Marriott may not have been entirely correct in how they are framing the issue, because I doubt their PR flack is familiar with firearms law. And the Examiners are quite correct that North Carolina law does not require posting on theÂ premises, but Marriott’s assertion that it is unlawful to carry anywhere in their hotel is not an unreasonableÂ interpretationÂ of North Carolina law. If they don’t wish to have their customers arrested and prosecuted, then posting the legal requirement is not an unreasonable action on their part. If the Examiners can show me some case law that shows that the scope of the prohibition is as narrow as what they say, then I’ll relent. But until then I’m going to suggest that a boycott is premature, and their energies would be best sent in the direction of Raleigh, where pressure could be put on the people who actually have the power to change this bad law.
UPDATE: I should probably also address the issues created by Â§ 14â€‘415.11. I do not believe anyone who was carrying a firearm in the building, unaware that they had posted signs, is going to be liable for a crime. The statute itself requires “conspicuous notice” and when conventioneers entered the hotel, no notice was present. Their adding notice after folks were already in the building doesn’t amount to notice per this law. Generally speaking, you need to be aware you’re committing a crime in order to be charged under it (with some exceptions). You’re on much much firmer ground here than you would be if charged under Â§ 14â€‘269.3. If GRNC had wanted to, could it have bought alcohol from the Hotel for their GRNC event and had it delivered to that room? Drank it there? I’ll bet the answer is yes.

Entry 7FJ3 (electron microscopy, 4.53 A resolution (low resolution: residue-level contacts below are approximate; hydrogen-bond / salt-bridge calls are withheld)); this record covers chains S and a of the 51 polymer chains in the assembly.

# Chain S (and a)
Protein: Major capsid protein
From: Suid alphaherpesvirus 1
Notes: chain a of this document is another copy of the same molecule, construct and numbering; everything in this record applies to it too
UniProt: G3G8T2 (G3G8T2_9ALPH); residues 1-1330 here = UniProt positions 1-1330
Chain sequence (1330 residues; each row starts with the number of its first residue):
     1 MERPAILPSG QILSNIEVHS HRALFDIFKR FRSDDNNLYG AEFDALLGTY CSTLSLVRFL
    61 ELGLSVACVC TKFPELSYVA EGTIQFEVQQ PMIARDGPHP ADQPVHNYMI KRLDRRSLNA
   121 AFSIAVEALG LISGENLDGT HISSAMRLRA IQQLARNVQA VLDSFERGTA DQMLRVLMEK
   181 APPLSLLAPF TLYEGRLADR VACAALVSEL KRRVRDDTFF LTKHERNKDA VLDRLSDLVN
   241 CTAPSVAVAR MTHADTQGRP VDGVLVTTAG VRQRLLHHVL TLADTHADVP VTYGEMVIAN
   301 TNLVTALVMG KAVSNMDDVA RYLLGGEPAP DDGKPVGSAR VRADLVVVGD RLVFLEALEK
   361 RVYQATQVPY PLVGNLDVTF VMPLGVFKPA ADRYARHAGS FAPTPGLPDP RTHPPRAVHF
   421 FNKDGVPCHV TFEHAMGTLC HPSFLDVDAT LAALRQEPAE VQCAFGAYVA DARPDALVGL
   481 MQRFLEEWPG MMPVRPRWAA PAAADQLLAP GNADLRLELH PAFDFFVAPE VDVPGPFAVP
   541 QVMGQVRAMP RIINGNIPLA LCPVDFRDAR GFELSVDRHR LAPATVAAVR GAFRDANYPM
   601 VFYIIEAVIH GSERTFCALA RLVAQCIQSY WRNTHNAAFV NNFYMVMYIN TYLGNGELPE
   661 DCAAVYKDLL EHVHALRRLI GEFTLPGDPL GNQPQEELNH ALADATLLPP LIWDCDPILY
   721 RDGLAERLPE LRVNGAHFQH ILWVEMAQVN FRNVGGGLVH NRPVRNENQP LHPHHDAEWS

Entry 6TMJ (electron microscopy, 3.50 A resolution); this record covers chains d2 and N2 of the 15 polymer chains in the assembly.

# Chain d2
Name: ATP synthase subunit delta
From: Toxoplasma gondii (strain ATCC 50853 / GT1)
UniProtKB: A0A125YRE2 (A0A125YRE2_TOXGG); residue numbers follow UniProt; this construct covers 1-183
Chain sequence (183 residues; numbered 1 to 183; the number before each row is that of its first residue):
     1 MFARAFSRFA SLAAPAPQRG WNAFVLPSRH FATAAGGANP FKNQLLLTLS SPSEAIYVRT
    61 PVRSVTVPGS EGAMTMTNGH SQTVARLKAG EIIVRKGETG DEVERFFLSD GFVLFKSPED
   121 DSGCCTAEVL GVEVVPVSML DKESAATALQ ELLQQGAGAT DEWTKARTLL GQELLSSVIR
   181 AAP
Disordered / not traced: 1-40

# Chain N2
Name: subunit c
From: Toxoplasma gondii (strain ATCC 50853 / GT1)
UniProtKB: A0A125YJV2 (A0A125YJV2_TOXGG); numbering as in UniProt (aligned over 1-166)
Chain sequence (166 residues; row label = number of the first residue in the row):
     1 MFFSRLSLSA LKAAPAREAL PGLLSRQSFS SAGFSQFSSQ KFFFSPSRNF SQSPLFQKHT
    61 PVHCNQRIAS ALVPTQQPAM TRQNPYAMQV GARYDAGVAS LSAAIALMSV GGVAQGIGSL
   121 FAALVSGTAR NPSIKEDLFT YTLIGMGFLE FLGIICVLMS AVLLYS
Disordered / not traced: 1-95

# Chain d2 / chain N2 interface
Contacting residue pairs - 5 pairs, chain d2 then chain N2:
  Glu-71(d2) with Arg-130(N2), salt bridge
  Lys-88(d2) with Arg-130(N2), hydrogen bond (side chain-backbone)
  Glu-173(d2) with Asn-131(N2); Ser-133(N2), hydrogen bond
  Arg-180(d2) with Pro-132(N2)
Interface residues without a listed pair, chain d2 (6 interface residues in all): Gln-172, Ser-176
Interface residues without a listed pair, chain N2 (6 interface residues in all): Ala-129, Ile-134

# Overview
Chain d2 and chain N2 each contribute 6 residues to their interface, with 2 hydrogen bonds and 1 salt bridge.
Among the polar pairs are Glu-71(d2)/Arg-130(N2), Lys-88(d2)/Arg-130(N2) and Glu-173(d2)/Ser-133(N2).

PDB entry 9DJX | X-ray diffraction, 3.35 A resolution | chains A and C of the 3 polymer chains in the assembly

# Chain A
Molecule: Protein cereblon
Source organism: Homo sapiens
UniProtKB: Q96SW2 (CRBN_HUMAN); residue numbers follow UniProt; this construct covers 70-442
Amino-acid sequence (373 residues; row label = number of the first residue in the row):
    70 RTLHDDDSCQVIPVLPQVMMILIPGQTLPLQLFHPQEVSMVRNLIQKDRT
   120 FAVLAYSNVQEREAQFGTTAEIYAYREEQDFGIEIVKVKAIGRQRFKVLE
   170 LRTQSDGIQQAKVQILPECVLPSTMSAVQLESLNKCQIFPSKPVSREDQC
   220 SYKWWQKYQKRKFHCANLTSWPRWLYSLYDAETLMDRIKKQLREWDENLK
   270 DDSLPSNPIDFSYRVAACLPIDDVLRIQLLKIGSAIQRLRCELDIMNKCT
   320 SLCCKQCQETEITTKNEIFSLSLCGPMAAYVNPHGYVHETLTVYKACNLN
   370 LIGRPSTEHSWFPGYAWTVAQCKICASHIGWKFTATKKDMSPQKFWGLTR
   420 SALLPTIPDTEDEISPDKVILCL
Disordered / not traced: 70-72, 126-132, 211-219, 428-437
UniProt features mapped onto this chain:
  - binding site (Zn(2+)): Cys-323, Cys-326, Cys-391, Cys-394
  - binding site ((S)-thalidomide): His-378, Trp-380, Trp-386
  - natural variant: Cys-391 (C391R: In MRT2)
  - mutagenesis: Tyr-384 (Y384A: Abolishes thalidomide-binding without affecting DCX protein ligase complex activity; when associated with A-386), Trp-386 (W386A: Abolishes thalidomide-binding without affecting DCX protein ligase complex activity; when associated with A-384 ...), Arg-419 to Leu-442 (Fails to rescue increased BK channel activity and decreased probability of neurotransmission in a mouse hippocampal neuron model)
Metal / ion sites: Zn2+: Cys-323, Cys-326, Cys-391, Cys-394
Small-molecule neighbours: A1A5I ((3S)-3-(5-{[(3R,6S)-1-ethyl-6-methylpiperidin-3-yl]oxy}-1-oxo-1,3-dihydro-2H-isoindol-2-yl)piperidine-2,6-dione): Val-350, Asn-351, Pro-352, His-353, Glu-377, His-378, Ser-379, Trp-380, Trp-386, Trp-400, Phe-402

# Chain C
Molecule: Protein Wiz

UPDATE: Howard Nemerov notes that his local Marriott hotels seem to follow state law. The question is what corporate policy is. If they banned concealed carry, I would jump on board with not doing business with them, but following local law is reasonable, and after doing a bit more research on North Carolina’s ABC statutes, it’s illegal to carry in a hotel in North Carolina that has a liquor license for on-premises consumption, which is most halfway decent hotels. Interestingly, if it was a hotel with an attached restaurant, you’d probably be fine, because you can’t legally take alcohol out of the restaurant and drink it (except at home or in your hotel room). But if the hotel has a bar, you can’t really carry.
UPDATE: They may be required to post, if you look at this section of North Carolina’s liquor laws.
It shall be unlawful for a permittee or his agent or employee to knowingly allow any of the following kinds of conduct to occur on his licensed premises: […]
(3) Any violation of the controlled substances, gambling, or prostitution statutes, or any other unlawful acts.
This is not an explicit demand to post signage about concealed weapons being prohibited, but I could see a lawyer believing that posting was the safe route. If they allow unlawful activity to occur in their hotel, they couldÂ jeopardizeÂ their liquor license. I’m going to admit this is a stretch, but corporate lawyers are notoriously cautious about exposing their employers or clients to risk.